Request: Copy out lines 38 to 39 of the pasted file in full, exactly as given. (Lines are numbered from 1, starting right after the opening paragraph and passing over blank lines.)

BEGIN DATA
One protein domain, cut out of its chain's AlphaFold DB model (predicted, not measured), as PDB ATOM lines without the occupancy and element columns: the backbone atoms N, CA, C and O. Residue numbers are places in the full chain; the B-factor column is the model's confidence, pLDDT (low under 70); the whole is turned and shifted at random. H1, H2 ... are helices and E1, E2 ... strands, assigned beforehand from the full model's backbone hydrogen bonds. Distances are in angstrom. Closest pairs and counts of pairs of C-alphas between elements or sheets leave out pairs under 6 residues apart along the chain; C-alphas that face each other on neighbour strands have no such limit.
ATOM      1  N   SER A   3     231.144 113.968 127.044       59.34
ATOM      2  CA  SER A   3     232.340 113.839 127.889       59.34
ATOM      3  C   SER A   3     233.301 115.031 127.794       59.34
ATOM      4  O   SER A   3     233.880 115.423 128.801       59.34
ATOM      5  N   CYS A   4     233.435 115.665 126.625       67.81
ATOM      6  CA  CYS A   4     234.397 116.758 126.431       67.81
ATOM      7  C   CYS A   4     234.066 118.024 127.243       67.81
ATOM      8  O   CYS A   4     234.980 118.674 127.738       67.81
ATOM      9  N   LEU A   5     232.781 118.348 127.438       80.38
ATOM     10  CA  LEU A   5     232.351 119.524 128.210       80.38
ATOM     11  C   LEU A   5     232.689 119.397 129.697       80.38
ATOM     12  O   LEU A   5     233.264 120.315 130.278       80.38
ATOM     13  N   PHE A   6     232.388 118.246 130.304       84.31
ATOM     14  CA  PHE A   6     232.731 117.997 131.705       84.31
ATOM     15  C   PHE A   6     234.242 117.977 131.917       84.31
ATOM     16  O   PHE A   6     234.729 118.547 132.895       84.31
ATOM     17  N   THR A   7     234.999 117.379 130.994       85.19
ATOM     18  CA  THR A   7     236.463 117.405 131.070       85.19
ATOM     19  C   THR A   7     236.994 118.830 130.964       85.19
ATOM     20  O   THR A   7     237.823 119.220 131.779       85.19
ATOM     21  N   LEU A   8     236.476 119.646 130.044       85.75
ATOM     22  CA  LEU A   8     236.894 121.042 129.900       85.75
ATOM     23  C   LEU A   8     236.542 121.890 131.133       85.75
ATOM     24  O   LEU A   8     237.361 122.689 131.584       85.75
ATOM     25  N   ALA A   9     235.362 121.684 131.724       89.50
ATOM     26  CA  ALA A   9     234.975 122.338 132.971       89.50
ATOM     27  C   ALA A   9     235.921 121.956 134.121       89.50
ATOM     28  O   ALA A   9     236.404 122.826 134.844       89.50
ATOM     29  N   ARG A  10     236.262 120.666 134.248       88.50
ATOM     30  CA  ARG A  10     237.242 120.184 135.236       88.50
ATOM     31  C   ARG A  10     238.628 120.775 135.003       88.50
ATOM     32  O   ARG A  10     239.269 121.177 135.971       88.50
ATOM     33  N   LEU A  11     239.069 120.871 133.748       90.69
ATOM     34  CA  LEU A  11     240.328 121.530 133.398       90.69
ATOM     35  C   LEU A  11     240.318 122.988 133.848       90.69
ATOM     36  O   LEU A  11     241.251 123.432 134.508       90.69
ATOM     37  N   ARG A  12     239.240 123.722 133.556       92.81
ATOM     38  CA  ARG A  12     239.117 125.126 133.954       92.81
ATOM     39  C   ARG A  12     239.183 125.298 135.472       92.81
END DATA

ATOM     38  CA  ARG A  12     239.117 125.126 133.954       92.81
ATOM     39  C   ARG A  12     239.183 125.298 135.472       92.81